The 2019 film “In the Shadow of the Moon” starts with a bang, there’s blood spouting everywhere, and if you haven’t seen the trailer, you might mistake it for a dystopian story involving a lethal pandemic. However, this is a genre-blending time-travel/thriller film directed by Jim Mickle.
The year is 1988 and at least three people are shown to suffer a sudden violent death while they were on their jobs. Police officer Thomas Lockhart (Boyd Holbrook) smells a pattern and manages to track down the killer; however she accidentally dies during a scuffle, leaving the cops clueless over the motive of the killings. Nine years later, another person dies a similar violent death and the investigating team is baffled when CCTV footage reveals the suspect to be the same serial-killer who died in 1989. While everybody dismisses it as some deranged ‘copy-cat’ killer, Lockart is convinced she is a time-traveller with a weapon from the future, back every 9 years to kill someone.
The first twenty minutes of the movie is gripping, gritty and packed with interesting action. You have sudden violent deaths, lots of blood, cops looking for a suspect and a nicely paced chase sequence that is followed by some good action scenes. I loved how the killer (played by Cleopatra Coleman) is able to beat the shit out of fully-grown men and defend herself.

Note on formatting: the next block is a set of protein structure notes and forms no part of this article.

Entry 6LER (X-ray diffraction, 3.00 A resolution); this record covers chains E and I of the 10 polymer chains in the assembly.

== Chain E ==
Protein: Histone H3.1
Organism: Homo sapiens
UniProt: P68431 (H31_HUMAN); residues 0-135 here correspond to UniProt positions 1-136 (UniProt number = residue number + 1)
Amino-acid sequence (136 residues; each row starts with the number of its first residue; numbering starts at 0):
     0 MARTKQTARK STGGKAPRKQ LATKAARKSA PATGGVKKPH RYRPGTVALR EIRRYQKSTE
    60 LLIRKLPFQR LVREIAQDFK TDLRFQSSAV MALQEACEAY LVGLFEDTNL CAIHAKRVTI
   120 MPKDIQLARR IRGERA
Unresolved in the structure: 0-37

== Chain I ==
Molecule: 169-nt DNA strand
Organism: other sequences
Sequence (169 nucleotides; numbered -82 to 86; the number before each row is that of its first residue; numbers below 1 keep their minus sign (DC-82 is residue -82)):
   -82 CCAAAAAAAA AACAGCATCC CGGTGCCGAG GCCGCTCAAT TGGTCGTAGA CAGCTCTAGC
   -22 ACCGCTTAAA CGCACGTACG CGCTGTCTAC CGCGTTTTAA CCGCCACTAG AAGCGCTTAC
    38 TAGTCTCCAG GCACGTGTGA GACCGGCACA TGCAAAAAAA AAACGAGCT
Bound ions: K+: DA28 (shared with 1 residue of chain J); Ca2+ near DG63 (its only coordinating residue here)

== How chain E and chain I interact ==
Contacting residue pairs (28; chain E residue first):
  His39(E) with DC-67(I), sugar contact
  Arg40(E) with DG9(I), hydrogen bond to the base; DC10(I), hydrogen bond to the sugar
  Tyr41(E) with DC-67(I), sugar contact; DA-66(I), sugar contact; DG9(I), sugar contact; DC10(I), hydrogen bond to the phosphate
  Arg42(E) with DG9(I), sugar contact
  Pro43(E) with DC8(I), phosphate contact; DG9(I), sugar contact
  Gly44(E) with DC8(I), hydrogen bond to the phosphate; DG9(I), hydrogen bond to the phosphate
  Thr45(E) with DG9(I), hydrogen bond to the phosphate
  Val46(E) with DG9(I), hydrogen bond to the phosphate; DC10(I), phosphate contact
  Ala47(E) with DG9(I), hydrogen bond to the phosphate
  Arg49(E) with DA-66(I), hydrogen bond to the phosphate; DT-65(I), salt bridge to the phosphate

However, towards the second-half, the plot begins to lose steam, especially when the time-traveller’s apparent motive to kill a bunch of people is revealed. It felt a hare-brained and silly, right out of a children’s comic-book. It might have sounded great on paper, but looks a little ludicrous on screen. Also, the makers add in some unnecessary melodrama that ruins the mood of the thriller.
The character of Thomas Lockhart starts out as a smart ambitious cop, but is reduced to a sad emotional mess, who gets obsessed with the time-traveler’s case. He vows to kill her, but is not motivated to crack the case for professional reasons anymore, but out of a twisted sentimental notion he holds. He feels like if he kills her, he can somehow fix his own past. So the ‘cool cop’ protagonist becomes this ghost of an old man who really needs to see a therapist.
The climax was quite disappointing and doesn’t live up to the excitement of the first-half at all. Some viewers might end up feeling like they wasted their time on this one. With a stronger script, ‘In the Shadow of the Moon’ could have been a lot more kick-ass; the script pales out and become shady by the end. It’s a 5/10 from me.